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New Dose of Alzheimer's Drug Donepezil Challenged


When the Food and Drug Administration (FDA) approved the new dose of the Alzheimer’s drug donepezil (Aricept), from 10 mg to 23 mg, not everyone agreed with the decision. Now professors Lisa Schwarz and Steven Woloshin of the Center for Medicine and the Media at The Dartmouth Institute for Health Policy and Clinical Practice have published their challenge, noting the new dose offers “no meaningful added benefit, just more harm.”

Harsh words for the FDA’s approval

In July 2010, the FDA approved donepezil 23-mg tablets for once-daily treatment of moderate to severe Alzheimer’s disease. Donepezil previously had been approved in 5-mg and 10-mg tablet strengths, and the maximum daily dose was set at 10 mg.

The new dose was approved just before the patent for the popular drug expired (sales per year had exceeded $2 billion), and so the patent was extended for three more years.

Donepezil is in a class of drugs called cholinesterase inhibitors. The drug is used to treat dementia associated with Alzheimer’s disease, and it can help improve mental function by increasing the concentration of the neurotransmitter acetylcholine in the brain. Originally approved by the FDA in 1996, it does not slow progression of Alzheimer’s disease.

Schwartz and Woloshin stated that the new dose was approved “only over the objections of the FDA’s medical and statistical reviewers” and that the approval “breached the FDA’s own regulatory standard.” Why do they make these claims?

The challengers say the manufacturer (Pfizer) and the FDA agreed the new 23-mg dose would be approved only if it was shown to be better than the 10-mg dose for two measures: cognitive functioning and global (overall) functioning. However, the 23-mg dose met only one of the criteria—it improved cognitive symptoms but not overall functioning.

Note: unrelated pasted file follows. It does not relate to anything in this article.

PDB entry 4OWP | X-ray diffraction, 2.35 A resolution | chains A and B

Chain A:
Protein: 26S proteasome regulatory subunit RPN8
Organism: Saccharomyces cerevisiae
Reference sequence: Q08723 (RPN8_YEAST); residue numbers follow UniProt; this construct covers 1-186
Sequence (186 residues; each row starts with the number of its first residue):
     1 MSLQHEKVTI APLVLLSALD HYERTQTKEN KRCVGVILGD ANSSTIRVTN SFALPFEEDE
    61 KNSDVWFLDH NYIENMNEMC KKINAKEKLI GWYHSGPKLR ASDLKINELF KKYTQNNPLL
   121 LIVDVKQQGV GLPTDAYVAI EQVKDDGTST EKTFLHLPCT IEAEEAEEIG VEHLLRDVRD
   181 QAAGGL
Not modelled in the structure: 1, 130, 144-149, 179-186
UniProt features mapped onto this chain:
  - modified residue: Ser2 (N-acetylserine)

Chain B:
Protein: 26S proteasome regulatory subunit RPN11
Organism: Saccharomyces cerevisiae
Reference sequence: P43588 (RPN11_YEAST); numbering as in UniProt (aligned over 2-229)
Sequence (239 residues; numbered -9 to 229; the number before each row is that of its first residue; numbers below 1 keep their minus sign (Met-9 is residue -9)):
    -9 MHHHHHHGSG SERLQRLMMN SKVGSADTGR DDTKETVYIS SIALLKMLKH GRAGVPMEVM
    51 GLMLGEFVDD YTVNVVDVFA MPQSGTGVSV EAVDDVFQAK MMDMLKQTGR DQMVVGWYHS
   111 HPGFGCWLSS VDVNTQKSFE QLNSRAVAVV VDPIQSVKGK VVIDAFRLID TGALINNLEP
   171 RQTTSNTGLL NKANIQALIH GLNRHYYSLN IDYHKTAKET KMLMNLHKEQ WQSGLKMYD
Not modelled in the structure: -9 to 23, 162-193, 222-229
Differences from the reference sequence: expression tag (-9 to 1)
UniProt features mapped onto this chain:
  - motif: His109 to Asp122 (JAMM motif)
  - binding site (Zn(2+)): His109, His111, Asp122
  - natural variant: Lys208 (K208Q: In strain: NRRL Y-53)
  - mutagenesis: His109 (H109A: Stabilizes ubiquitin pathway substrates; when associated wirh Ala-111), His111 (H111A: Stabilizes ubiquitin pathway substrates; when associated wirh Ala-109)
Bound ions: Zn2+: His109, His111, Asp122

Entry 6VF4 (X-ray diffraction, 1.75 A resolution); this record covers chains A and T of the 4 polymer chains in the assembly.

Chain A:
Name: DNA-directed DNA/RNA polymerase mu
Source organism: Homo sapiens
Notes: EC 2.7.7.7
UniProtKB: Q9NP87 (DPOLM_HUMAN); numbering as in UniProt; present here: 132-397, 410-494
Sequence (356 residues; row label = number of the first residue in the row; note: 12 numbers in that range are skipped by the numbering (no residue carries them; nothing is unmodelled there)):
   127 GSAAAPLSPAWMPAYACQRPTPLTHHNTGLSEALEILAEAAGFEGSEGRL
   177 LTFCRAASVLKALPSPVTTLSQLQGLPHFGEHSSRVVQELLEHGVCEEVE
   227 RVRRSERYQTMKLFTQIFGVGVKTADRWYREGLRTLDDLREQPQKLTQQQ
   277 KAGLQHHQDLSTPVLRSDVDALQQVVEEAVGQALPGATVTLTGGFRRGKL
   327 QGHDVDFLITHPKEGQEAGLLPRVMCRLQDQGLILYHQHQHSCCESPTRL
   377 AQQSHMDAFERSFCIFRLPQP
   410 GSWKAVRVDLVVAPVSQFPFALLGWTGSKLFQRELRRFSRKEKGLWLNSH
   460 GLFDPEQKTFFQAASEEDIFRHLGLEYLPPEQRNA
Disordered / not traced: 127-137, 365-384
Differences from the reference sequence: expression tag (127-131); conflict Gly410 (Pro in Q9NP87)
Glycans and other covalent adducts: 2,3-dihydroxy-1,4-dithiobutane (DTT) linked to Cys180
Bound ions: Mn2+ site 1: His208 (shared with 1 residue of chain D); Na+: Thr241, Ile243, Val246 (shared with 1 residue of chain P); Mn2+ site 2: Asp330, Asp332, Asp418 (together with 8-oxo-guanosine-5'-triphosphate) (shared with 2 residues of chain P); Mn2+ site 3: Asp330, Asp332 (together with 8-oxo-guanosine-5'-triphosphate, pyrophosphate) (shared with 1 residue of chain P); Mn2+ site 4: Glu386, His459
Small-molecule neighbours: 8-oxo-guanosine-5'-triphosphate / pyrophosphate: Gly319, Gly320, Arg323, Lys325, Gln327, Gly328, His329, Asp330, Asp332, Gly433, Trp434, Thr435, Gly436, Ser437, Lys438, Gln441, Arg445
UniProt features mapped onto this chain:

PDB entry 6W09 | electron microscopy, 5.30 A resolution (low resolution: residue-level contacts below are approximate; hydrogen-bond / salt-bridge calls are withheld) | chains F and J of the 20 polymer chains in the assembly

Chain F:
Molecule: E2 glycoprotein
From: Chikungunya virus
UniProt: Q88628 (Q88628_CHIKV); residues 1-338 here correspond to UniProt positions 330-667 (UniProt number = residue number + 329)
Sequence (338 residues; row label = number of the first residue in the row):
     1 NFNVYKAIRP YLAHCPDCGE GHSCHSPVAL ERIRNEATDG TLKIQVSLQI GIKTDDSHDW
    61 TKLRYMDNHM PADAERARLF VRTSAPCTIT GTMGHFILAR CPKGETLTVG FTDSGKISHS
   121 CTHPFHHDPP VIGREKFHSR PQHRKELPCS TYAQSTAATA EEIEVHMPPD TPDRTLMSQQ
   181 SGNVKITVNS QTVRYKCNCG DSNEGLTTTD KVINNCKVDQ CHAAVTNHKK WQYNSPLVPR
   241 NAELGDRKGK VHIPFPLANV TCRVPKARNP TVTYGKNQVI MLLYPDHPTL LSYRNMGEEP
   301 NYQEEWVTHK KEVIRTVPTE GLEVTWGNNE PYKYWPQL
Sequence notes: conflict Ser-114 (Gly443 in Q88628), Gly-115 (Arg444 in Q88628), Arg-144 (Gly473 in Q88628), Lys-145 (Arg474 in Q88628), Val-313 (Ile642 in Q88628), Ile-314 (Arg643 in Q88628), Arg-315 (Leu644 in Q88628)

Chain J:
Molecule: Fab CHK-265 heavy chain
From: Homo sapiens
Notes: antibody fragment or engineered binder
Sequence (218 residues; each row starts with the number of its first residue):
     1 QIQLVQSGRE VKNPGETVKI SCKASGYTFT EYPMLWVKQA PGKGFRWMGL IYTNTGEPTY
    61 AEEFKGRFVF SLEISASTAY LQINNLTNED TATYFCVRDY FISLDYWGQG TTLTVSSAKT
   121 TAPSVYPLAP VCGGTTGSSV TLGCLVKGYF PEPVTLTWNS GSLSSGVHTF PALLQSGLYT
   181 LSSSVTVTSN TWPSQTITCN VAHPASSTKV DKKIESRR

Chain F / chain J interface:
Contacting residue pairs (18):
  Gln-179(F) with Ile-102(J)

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Specifically, the clinical trial using the 23-mg dose compared it with the 10-mg dose, and in three of four tests, there was no significant difference between the two doses. In the fourth test, the improvement over the 10-mg dose was only 2 points on a 100-point scale.

The real difference between the two doses could be seen in the adverse effects. The new dose was associated with greater side effects than the 10-mg dose, including slowed pulse rate, nausea, vomiting, diarrhea, urinary incontinence, fatigue, dizziness, agitation, confusion, and loss of appetite. Vomiting occurred more than 3.5 times as often in patients who took the 23-mg dose than those taking the 10-mg dose.

Schwartz and Woloshin also pointed out that an advertisement targeting doctors claims that individuals who took the 23-mg dose of donepezil “experienced important clinical benefit on both measures [cognition and overall functioning],” and that this is “a stunningly erroneous statement.”

This latest challenge to the 23-mg dose of donepezil, which appears in the new issue of BMJ, is not the only time experts have railed against the new dose of the Alzheimer’s drug. In May 2011, both the Public Citizen (a nonpartisan public advocacy nonprofit) and Dr. Thomas Finucane, professor of medicine in the Division of Gerontology and Geriatric Medicine at The Johns Hopkins University School of Medicine, petitioned the FDA to ban the 23-mg dose of Aricept.

In the Alzheimer's Weekly, Dr. Sidney Wolfe, director of Public Citizen’s Health Research Group, noted that “With no evidence of an added advantage in benefit to patients, the clear increase in risk should have been more than adequate grounds for denying approval,” to which he added that “it is inexcusable that the FDA approved this higher dose.”

Despite objections from experts, the 23-mg dose of donepezil is still available and being prescribed by physicians. Schwartz and Moloshin noted that even though the drugs currently available for treating Alzheimer’s “don’t work well,” “that is no excuse for manipulating vulnerable patients, desperate family members, and their doctors to use a product that is most likely to cause net harm.”

Alzheimer’s Weekly
Schwartz LS, Woloshin S. How the FDA forgot the evidence: the case of donepezil 23 mg. BMJ 2012; 344:e1086